The long and short is that marble can be finished with a number of different surface types. The shiny reflective "polished" finish is but one.
It's very common so people often think that all marble is supposed to be shiny and if it isn't you just need to apply or re-apply the "polish" product.
No... if marble is not shiny it is either meant to be that way (a honed, tumbled, hammered, etc. finish) or it has been damaged by using the wrong cleaning products or from contact with acidic foods/drinks.
I have black marble tile as my kitchen counter. It has been in for about 6 months.
I now notice rings, light areas and spots that are somewhat white and have dulled the surface.
Even the feel of the tile is rough as compared to the un-affected tiles.
When this was laid, no sealer was applied by the contractor. I didn't know about the care of marble tile, just loved the look of it.
I need to know what I can to do restore what is damaged and what to do to stop any further damage. I am desperate!!!!!!!!!
Carolyn, take a deep breath and relax because I have solutions for you.
And if it makes you feel any better, you are not alone. I can't count how many times someone has told me, "I didn't know anything about marble, just loved the look and now I have XXX problem."
Marble is beautiful and there is no reason not to install marble in many areas of your home, except you must know what you are dealing with first and once you do you'll realize that for kitchen countertops, marble is not the best choice.
Unfortunately, many consumers are getting the wrong information or simply no information. The whole point of this website and forum is to help consumers get the right info so they can make the best choice, avoid problems and really get the most out of their stone.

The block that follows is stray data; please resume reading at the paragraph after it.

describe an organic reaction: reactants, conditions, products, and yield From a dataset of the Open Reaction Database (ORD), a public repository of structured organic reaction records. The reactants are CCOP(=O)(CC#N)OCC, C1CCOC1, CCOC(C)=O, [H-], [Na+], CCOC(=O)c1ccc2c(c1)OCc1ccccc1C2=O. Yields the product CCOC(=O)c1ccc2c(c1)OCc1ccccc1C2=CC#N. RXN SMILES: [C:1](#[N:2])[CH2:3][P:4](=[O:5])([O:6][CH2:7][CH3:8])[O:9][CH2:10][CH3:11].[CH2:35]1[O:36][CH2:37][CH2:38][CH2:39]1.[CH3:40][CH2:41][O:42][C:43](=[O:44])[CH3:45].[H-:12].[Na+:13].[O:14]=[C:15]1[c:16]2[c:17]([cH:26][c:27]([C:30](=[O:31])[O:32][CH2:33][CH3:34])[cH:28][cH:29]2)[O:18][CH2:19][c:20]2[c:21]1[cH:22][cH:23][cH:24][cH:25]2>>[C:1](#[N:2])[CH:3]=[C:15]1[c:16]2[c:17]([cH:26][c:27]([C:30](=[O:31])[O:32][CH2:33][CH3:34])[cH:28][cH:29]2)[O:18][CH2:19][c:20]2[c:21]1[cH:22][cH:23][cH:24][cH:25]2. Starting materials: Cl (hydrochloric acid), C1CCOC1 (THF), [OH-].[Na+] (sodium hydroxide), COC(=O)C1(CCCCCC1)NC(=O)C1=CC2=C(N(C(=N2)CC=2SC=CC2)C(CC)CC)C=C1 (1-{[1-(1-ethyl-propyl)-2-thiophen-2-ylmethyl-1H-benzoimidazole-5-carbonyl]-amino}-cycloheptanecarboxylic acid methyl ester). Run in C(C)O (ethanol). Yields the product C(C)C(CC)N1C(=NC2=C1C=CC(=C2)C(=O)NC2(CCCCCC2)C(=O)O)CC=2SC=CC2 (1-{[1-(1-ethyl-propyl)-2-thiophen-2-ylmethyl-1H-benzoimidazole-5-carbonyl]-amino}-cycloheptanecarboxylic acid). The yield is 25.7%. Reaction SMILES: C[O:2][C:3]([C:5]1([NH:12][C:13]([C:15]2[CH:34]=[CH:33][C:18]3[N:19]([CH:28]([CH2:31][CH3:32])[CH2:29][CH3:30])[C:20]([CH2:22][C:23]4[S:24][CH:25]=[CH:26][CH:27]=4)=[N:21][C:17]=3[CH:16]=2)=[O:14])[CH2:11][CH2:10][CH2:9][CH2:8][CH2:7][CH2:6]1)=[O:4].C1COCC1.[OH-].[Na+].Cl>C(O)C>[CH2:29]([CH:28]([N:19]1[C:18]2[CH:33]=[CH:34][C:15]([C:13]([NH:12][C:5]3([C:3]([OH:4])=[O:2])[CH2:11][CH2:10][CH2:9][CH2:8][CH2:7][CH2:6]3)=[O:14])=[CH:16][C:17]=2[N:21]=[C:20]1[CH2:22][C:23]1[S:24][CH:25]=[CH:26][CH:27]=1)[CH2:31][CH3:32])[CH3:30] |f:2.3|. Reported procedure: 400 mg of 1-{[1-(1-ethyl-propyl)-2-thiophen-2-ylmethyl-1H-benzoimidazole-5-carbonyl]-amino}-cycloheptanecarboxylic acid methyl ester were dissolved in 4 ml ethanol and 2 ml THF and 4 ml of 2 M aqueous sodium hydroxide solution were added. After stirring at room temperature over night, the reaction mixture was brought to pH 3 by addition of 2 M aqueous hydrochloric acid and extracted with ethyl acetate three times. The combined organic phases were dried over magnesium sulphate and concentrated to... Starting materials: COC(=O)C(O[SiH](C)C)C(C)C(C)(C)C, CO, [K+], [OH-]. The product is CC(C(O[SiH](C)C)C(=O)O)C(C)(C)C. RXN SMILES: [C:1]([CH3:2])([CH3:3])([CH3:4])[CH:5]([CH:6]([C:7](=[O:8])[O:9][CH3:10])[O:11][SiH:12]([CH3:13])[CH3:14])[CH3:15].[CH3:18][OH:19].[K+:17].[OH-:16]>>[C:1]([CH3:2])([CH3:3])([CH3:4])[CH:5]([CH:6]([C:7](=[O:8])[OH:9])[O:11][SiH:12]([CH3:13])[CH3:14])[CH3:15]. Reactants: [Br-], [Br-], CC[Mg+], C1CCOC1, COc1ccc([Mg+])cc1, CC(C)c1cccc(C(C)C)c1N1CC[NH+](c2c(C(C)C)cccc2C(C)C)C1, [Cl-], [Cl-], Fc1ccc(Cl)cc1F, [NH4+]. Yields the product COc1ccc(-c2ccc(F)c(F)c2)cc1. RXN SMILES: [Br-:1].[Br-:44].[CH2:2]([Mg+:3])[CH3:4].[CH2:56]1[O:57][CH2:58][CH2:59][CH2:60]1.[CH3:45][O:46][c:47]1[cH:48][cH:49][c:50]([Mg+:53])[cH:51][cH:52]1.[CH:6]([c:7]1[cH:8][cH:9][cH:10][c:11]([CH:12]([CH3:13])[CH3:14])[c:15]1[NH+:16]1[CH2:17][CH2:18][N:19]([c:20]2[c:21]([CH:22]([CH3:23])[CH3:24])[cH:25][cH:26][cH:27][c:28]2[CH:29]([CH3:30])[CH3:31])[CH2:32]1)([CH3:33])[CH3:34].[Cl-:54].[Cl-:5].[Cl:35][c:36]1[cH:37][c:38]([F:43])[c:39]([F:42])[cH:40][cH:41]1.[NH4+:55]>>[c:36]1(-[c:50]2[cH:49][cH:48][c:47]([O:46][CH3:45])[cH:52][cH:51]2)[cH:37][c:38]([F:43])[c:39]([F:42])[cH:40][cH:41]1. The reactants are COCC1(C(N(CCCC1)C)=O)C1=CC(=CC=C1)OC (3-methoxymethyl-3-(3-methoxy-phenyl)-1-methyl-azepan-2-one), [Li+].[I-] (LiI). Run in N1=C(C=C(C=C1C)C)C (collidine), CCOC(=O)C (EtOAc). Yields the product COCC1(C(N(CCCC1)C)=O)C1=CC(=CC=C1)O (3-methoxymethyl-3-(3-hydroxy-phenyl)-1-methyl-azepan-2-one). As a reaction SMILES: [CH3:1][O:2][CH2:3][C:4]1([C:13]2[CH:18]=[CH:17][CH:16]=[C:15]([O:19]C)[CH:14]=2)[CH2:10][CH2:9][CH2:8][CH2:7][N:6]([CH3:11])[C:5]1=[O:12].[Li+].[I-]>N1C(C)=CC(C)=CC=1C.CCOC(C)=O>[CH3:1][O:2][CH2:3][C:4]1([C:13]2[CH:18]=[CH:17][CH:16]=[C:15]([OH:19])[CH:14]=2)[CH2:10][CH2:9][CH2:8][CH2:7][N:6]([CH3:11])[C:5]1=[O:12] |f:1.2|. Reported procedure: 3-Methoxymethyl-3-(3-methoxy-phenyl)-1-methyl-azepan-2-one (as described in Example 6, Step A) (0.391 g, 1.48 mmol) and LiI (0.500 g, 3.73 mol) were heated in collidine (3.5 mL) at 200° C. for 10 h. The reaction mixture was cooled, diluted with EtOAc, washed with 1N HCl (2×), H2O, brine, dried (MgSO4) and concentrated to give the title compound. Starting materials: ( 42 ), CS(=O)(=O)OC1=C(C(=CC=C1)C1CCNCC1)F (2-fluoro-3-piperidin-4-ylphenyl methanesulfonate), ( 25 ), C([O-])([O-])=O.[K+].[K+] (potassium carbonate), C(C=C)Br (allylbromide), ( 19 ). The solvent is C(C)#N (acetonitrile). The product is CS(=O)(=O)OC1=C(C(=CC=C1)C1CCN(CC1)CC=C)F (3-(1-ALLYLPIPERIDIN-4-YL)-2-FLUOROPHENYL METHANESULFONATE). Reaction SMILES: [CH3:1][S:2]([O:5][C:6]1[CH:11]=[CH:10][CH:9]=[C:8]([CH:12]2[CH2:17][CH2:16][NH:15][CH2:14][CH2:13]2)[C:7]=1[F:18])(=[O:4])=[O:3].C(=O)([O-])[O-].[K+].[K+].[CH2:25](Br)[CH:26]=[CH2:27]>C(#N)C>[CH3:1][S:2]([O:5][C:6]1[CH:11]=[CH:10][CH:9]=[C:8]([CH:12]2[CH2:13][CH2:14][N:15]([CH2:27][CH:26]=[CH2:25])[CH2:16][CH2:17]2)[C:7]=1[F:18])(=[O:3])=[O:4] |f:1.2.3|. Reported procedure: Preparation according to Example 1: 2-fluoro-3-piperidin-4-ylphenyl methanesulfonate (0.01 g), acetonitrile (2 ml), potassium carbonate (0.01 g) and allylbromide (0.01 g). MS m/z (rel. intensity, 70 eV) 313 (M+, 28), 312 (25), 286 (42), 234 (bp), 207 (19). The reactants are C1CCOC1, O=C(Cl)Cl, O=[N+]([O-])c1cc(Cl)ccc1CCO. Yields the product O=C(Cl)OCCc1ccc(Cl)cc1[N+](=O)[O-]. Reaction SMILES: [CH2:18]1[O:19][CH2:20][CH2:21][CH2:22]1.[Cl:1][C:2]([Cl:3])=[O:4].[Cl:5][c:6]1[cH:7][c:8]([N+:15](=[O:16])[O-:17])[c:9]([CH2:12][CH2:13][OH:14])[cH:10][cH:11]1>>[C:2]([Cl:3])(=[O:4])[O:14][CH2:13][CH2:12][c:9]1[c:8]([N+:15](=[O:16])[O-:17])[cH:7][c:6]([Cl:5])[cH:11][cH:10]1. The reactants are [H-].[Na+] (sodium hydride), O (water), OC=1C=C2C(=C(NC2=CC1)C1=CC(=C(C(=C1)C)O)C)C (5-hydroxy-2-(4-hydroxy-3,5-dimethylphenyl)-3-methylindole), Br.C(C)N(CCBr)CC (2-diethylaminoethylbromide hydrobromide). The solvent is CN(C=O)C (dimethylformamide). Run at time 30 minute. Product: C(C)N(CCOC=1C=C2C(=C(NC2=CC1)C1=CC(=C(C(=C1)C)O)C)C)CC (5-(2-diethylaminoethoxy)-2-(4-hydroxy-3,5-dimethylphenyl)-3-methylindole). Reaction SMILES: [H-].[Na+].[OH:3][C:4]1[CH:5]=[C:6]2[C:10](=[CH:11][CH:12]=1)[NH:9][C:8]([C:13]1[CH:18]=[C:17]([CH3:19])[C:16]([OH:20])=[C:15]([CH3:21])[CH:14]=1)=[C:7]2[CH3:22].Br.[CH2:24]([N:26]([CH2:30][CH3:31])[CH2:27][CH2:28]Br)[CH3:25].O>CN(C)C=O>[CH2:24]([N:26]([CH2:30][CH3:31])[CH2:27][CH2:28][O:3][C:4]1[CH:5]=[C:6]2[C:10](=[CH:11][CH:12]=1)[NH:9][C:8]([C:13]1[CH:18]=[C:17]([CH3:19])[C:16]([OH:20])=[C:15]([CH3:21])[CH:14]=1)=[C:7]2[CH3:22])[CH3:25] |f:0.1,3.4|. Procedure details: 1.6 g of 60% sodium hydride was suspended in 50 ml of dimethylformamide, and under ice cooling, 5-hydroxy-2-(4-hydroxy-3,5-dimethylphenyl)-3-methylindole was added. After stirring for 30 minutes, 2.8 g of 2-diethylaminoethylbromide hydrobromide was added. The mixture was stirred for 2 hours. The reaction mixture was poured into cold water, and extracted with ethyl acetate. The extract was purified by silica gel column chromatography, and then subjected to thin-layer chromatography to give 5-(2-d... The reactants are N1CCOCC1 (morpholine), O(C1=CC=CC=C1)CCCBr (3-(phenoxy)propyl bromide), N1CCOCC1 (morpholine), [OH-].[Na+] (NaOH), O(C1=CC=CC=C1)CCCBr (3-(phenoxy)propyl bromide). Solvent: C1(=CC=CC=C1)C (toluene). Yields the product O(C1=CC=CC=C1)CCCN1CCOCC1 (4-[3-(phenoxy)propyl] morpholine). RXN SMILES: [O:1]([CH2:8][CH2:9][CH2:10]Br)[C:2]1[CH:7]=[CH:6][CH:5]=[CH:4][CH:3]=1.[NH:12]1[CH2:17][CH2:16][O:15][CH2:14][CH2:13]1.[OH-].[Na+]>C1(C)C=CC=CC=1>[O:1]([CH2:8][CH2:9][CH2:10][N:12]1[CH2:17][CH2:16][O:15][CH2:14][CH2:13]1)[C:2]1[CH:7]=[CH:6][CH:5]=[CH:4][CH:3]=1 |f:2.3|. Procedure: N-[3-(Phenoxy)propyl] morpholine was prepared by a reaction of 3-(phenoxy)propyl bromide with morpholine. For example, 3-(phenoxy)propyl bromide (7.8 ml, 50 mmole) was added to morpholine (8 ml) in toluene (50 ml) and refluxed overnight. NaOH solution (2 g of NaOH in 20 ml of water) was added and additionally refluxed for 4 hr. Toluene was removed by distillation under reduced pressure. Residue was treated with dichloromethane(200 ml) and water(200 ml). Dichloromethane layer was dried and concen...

Here's what has happened...
Marble is sensitive to acidic foods and drinks. When in contact with acids, marble will corrode or "etch." The acid actually eats into the marble causing dull spot that are lighter in color and sometimes rough.
I'm sure you've tried to "clean" these and nothing happened. They are not "stains." Nothing has been absorbed into the marble. It's physical damage that must be repaired.
And you are right. You also need to learn how to properly protect, clean and maintain your marble so you can avoid problems in the future.
Fortunately I've written an ebook (that you can download) with exactly you in mind. And since your marble countertop is in the kitchen, you have a bigger challenge and will definitely need this guidance.
The Cleaning Marble Secrets ebook will teach you everything you need to know about etching, removing etch marks, sealing, stains, scratches along with every other topic related to marble maintenance.
Every marble owner should have this information. It will save you lots of time, money and headaches.
So Carolyn, get the Etch Remover Product and the manual and follow the step-by-step instructions. For most etch marks, it's a fairly simple DIY project once you know how.
Use the "comment" link below or contact me if you have further questions.
Marble color - Black, Marble color-Gray: Black marble is stained with food acids such as mustard, etc... from catering......
Some black marble is very dull needs polishing. Gray marble is dull need polishing.
I also would like a maintenance program for marble tile. Thanks, Jacksonville Veterans Memorial Arena